Folk dances from the Northeast have invited culture-specific articulations of memory and inheritances and have also drawn reflections on the transformative power of combined media, viz. song, dress and dance. Dynamism, totality, vitality and resilience are integral to the dance forms offering “a kaleidoscope of colours and textures” (Banerjee 1991: 198).
The annual Karbi festival of spring is called Rongker. A three day long festival, it is observed to appease Karbi deities. A crucial part of the festivities involves Rongphu-Rongling-Kangthin, a dance to ward off evil spirits from the village. The harvesting festival of Hacha Kekan also involves spirited dance performances. The Ara-Kora dance is performed during Jhum cultivation. Domahi Alun, similar to the Bihu geet, is accompanied by a dance with swords and shields. Another bamboo dance performed by young boys and girls is known as Okkural kikal.
During the Karbi death ceremony of Chomangkan, various dances are performed by the youths. Chomkan or Karhi is a celebration of death, marked by the lengthy laments of the charhepi or the female guide of the festivities. During the festivities, Karbi youth perform a dance wielding bamboos or banjar called Banjar kekan. Karhi as the celebration of death is fast disappearing as a religious practice. This funerary ritual, which embodies the philosophy of death and rebirth, eroticism and fertility, the art of music and dance, and a communal cultural activity, is also the essence of the cultural edifice of the Karbis.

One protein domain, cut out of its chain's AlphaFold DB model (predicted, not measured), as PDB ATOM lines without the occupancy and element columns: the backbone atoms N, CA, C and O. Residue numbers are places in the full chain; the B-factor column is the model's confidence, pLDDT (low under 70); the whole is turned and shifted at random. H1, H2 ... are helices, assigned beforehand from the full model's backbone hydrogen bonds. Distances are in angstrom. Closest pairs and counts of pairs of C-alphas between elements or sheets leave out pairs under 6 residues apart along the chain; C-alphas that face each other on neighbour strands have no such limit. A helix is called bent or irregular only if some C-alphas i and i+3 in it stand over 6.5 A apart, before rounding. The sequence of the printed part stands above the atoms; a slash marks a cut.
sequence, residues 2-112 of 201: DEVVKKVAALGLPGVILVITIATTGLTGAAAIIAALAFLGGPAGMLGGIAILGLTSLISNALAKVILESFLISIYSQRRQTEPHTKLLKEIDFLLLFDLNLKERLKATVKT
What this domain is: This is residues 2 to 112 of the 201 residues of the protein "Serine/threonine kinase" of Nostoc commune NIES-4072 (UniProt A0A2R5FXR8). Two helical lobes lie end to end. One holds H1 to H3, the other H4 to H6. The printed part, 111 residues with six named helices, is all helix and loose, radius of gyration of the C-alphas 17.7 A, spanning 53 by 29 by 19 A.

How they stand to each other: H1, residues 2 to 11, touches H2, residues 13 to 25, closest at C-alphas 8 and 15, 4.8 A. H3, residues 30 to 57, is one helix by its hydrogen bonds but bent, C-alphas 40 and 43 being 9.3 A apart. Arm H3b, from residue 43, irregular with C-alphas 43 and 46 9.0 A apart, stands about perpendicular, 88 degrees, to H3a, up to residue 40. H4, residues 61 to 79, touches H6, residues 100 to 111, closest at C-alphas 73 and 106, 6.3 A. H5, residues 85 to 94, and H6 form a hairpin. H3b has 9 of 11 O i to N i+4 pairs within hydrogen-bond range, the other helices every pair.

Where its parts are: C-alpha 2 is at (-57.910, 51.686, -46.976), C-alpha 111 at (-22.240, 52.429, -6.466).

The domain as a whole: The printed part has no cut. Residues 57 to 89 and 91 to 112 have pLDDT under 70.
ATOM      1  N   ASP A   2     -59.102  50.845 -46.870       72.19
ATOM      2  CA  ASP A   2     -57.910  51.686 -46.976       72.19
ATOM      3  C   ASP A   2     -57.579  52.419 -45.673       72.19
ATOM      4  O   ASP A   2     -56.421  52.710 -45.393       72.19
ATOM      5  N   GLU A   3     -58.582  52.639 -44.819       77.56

Folk dances from the Northeast have invited culture-specific articulations of memory and inheritances and have also drawn reflections on the transformative power of combined media.
In her exhaustive work on Traditions of Indian Folk Dance (1976) from the Himalayas to Cape Comorin, Kapila Vatsyayan provides the following categories for folk dance which encapsulates various facets of life in India as follows:
- Hunt/animal imitation dances: Nomads/food gatherers.
- Fertility rites/rituals/magic propitiation/trance: Shift cultivation
- Agricultural functions: Occupational peasant dancing.
- Seasonal dancing and dances belonging to particular festivities/collective activity.
- Dances/dance dramas related to myths/epics—Ramayana/Mahabharata/Gita Govinda
- Devotional dances—to music, semi-classical, sung or played.
- Traditional dance drama forms available to rural/ urban settings.
In the context of an indigenous, eclectic domain, the dances create subjective experience and affective reflections, extending the limits of intellectual understanding. They negotiate involvement of men and women in a communal aesthetic activity, thereby uniting the past and the present in memory in an otherwise mundane existence.
Banerjee, Utpal. 1991. “Folk Theatre: Pageantry and Performance.” India International Centre Quarterly,Vol. 18, No. 4 (WINTER 1991), pp. 198- 200
Hanna, Judith. 1976. To Dance is Human: A Theory of Non-verbal Communication Austin: University of Texas Press.
Smith, Linda Tuhiwai. 1999. Decolonizing Methodologies: Research and Indigenous Peoples. Dunedin: London and New York and University of Otago Press.
Vatsyayan, Kapila. 1976. Traditions of Indian Folk Dance. New Delhi: Indian Book Company